hundreds of millions of dollars.  It's a problem for all of us.      Cheers,  Doug

Oda DK, Parrish JD  (1981)  Ecology of commercial snappers and groupers introduced to Hawaiian reefs.  Proceedings of the Fourth International Coral Reef Symposium 1: 59-67.

From: Sarah Frias-Torres <sfrias_torres at hotmail.com>
To: eblume2702 at gmail.com; reefball at reefball.com
Cc: coral list <coral-list at coral.aoml.noaa.gov>; coralreef-freeforall at yahoogroups.com
Sent: Wednesday, May 25, 2011 11:26 AM
Subject: [Coral-List] Lionfish eaten and potential new invaders RE: Frogfish eats lionfish!

Actually, it is indeed a frogfish eating a lionfish!In the original link provided by Ed Blume http://www.scubazoo.com/updates/blog/crazy-underwater-animal-behaviour.
You have to go to the video menu bar below and click on "Giant frogfish eats poisonous lionfish".The lionfish shown there (in aquarium conditions) is, if I'm not mistaken, a red dwarf fuzzy lionfish (Dendrochirus brachypterus). They are wildly popular among aquarists because they are very easy to maintain (even easier than the red lionfish Pterois volitans/miles) The good news is that if frogfish eat lionfish, then we should add them to the potential list of lionfish predators in the Atlantic (the list is growing little by little).The bad news is that, there are many popular lionfish species among aquarists that go beyond the now Atlantic invader Pterois volitans/miles.So one is left to wonder if there could be more "unintended releases" going of other lionfish species, even stronger and more adaptable than P. volitans I've asked this question before in other forums but I've been dismissed rather quickly.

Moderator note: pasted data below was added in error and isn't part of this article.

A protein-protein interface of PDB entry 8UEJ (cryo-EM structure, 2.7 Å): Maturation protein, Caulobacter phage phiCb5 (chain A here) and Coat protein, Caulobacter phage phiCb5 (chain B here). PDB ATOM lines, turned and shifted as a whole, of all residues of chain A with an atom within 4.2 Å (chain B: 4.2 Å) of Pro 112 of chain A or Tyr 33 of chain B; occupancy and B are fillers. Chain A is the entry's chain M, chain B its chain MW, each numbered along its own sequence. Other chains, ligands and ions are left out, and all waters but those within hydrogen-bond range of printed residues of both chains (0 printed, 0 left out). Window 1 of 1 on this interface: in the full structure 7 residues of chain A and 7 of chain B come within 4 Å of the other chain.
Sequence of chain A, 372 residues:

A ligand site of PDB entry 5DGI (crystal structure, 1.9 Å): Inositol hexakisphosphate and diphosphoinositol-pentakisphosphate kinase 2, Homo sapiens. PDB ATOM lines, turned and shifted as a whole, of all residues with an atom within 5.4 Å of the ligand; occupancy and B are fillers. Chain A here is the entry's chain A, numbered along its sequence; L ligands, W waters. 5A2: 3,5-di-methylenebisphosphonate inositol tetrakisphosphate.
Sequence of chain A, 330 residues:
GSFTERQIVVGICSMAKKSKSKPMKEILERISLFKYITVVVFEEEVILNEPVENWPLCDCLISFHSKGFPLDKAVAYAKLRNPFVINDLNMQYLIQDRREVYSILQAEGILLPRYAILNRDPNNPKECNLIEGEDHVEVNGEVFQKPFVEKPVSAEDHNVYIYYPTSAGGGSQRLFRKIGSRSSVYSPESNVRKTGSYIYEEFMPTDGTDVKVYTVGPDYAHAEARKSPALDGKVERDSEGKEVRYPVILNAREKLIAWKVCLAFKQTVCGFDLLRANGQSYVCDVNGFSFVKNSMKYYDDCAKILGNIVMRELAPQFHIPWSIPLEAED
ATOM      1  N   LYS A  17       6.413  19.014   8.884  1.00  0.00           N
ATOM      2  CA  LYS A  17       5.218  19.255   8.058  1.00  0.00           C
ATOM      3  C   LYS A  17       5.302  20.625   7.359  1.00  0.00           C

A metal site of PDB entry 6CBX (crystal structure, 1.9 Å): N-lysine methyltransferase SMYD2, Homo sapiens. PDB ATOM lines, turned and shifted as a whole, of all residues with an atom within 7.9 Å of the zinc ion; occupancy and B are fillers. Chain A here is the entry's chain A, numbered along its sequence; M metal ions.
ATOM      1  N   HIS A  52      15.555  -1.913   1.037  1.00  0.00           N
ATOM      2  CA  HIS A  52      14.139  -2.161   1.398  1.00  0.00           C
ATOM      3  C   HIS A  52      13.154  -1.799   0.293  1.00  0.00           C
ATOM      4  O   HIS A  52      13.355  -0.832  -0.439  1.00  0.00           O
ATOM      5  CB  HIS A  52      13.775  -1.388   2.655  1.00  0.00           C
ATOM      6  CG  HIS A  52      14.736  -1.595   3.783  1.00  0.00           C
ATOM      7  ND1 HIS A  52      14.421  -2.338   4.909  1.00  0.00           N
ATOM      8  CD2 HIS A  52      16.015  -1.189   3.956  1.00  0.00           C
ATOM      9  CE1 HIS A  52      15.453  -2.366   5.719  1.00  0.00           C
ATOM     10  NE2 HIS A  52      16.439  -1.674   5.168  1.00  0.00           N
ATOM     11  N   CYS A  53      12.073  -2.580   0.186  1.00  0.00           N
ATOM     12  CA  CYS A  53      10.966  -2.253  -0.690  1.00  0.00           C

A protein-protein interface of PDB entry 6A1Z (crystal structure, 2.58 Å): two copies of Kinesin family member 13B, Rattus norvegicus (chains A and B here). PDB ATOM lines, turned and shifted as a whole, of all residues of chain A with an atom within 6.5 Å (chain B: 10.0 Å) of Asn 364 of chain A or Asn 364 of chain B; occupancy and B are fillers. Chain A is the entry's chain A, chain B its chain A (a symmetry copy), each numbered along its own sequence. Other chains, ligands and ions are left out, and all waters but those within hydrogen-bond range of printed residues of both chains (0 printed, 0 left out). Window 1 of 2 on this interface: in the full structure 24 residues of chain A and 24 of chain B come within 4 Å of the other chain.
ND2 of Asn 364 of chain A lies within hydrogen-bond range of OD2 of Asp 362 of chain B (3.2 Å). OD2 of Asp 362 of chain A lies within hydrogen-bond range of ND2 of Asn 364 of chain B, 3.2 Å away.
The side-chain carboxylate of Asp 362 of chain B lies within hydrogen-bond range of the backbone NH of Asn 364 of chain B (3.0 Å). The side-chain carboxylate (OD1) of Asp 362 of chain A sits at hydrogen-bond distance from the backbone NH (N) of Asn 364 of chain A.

Sarah Frias-Torres, Ph.D. Schmidt Ocean Institute Postdoctoral FellowOcean Research & Conservation Association (ORCA) 1420 Seaway Drive, Fort Pierce, Florida 34949 USA Tel (772) 467-1600http://www.teamorca.orghttp://independent.academia.edu/SarahFriasTorres

> Date: Wed, 25 May 2011 14:21:28 -0500
> From: eblume2702 at gmail.com
> To: reefball at reefball.com
> CC: coral-list at coral.aoml.noaa.gov; 
> coralreef-freeforall at yahoogroups.com
> Subject: Re: [Coral-List] Frogfish eats lionfish!
> OMG, you're right!  Since the video was labeled "lionfish" that's what 
> I saw.  I'm embarrassed.
> Ed
> On Wed, May 25, 2011 at 1:36 PM, Todd Barber <reefball at reefball.com> wrote:
> > Sorry Ed...that is not a Lionfish.
> >
> > Thanks,
> >
> > Todd R Barber
> > Chairman, Reef Ball Foundation
> > 3305 Edwards Court
> > Greenville, NC 27858
> > 252-353-9094 (Direct)
> > 941-720-7549 (Cell & Goggle Voice)
> > toddbarber Skype
> >
> > www,reefball.org (Reef Ball Foundation) www.artificialreefs.org 
> > (Designed Artificial Reefs) www.reefbeach.com (Reefs for Beach 
> > Erosion) www.eternalreefs.com (Memorial Reefs) www.reefball.com 
> > (Reef Ball Foundation)
> >
> >
> >
> >
> > 
> > > _______________________________________________